Light Board Operator Eliza Anker

Design & Production Faculty Advisors

Head of Design & Production  Christianne Myers

Stage Management  Nancy Uffner

Scenic Design  Jungah Han, Kevin Judge

Costume Design  Christianne Myers, Sarah M. Oliver

Lighting Design  Jess Fialko

Sound Design  Henry Reynolds

Staff Mentors

Brittany Crinson, Heather Hunter, Chad Hain, Beth Sandemaier

Department of Musical Theatre

Interim Chair
Linda Goodrich

Associate Chair
Catherine A. Walker

Department Manager/Artistic Administrator
Kathryn Pamula

Walgreen Events Manager
Nickie Smith

Performance and Studio Manager
Arie Shaw

Walgreen Office Coordinator
Tyler Brunsman

Raja Benz, Jessica Bogart, Vincent J. Cardinal, Jason DeBord, Ron De Jesús, Tyler Driskill, Caroline Helton, Lisa Mayer, Eiji Miura, Chelsea Packard, Geoffrey Packard, Sara Randazzo, Lynne Shankel, Catherine A. Walker, Ann Evans Watson, Cynthia Kortman Westphal

Professors Emeriti
Jerry DePuit, Linda Goodrich, Mark Madama, Melody Racine, Brent Wagner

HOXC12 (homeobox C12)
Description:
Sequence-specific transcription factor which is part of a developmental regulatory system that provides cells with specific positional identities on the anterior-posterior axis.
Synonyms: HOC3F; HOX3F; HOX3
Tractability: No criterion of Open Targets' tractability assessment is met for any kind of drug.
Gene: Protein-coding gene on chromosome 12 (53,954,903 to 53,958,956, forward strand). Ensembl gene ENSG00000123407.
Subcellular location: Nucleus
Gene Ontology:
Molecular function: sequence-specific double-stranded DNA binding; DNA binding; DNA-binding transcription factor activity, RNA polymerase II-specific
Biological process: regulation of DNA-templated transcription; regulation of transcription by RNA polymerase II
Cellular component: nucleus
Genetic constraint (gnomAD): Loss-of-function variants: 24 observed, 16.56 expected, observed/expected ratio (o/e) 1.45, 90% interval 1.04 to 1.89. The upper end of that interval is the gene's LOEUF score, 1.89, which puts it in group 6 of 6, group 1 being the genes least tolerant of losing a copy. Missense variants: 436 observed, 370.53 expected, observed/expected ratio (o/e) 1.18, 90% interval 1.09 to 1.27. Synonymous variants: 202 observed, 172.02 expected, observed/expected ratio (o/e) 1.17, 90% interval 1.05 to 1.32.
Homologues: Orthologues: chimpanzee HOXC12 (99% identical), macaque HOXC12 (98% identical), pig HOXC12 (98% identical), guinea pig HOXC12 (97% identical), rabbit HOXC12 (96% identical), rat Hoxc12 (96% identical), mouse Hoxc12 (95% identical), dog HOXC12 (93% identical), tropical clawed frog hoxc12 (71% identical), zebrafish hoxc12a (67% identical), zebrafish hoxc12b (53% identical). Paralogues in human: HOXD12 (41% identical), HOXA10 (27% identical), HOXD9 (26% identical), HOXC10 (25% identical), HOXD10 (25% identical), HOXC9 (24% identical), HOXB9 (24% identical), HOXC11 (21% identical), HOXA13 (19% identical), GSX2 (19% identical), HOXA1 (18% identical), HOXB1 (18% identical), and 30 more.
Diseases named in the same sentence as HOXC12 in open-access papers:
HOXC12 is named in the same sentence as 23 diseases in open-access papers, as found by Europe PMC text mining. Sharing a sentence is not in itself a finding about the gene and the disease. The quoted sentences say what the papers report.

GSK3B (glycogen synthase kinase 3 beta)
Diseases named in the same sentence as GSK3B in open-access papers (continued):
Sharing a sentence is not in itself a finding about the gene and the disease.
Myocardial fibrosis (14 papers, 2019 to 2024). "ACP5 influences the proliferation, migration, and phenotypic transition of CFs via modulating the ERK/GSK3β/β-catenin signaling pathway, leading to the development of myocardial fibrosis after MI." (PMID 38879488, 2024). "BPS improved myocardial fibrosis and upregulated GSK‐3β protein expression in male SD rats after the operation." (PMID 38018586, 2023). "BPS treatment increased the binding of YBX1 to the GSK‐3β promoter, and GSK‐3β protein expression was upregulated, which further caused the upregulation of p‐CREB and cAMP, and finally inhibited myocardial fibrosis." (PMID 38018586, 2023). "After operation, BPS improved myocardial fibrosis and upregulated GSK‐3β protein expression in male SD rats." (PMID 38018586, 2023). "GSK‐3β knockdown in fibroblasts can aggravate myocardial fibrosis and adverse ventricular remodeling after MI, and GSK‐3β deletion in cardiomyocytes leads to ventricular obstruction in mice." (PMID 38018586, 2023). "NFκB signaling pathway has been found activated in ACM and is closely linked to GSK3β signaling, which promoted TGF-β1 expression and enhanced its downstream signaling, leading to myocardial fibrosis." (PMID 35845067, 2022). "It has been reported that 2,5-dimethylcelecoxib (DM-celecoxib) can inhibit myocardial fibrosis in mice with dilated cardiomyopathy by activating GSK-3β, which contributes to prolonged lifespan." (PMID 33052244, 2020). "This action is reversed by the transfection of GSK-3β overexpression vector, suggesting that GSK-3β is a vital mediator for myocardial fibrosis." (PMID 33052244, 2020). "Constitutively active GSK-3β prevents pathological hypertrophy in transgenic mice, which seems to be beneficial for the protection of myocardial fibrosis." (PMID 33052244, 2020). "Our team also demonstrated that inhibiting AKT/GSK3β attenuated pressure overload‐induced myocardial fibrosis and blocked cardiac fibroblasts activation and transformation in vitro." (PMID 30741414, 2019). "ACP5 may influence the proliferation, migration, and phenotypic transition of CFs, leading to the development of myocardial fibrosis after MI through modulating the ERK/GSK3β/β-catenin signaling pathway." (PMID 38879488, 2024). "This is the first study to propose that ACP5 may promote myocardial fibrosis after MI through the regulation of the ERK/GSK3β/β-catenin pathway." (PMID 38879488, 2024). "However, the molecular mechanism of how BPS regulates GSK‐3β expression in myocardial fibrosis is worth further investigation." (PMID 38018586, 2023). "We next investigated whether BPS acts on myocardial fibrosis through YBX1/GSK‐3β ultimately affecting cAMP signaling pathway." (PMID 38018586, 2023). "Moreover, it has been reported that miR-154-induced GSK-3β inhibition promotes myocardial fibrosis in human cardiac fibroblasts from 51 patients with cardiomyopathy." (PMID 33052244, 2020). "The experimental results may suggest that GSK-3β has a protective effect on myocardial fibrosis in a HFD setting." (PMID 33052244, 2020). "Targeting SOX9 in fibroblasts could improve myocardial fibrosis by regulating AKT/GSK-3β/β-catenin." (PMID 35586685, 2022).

University Productions Administrative Staff

Executive Director
Jeffrey Kuras

Sr Administrative Specialist
Christine Eccleston

Sr Administrative Assistant
Nathan Carrillo

Information Systems Manager
Henry Reynolds

Facilities Manager
Shannon Rice

Performance Halls
House Manager
Kelley Krahn

Lead Backstage Operations Manager
Dane Racicot

Senior Backstage Operations Manager
David Pickell

Backstage Operations Managers
Tiff Crutchfield, Alex Gay, Yvette Kashmer, Robbie Kozub

University Productions Production Staff

Production Manager
Paul Hunter

Assistant Production Manager
Michelle Williams-Elias

Technical Director (Walgreen)
Richard W. Lindsay Jr.

Theatrical Scenery Manager
Chad Hain

Lead Scenic Carpenter
Devin Miller

Scenic Carpenter
Heather Udowitz

Charge Scenic Artist
Beth Sandmaier

Associate Theatrical Paint Manager
Madison Stinemetz

Theatrical Properties Manager
Patrick A. Drone

Associate Theatrical Properties Manager
Danielle Keys

Senior Properties Artisan
Dan Erickson

Visiting Theatrical Hair and Makeup Manager
Brittany Crinson

Theatrical Lighting Manager
Heather Hunter

Associate Theatrical Lighting Manager
Jorrey Calvo

Sound Designer/Engineer
Henry Reynolds

Costume Shop Manager
Laura Brinker

Assistant Costume Shop Manager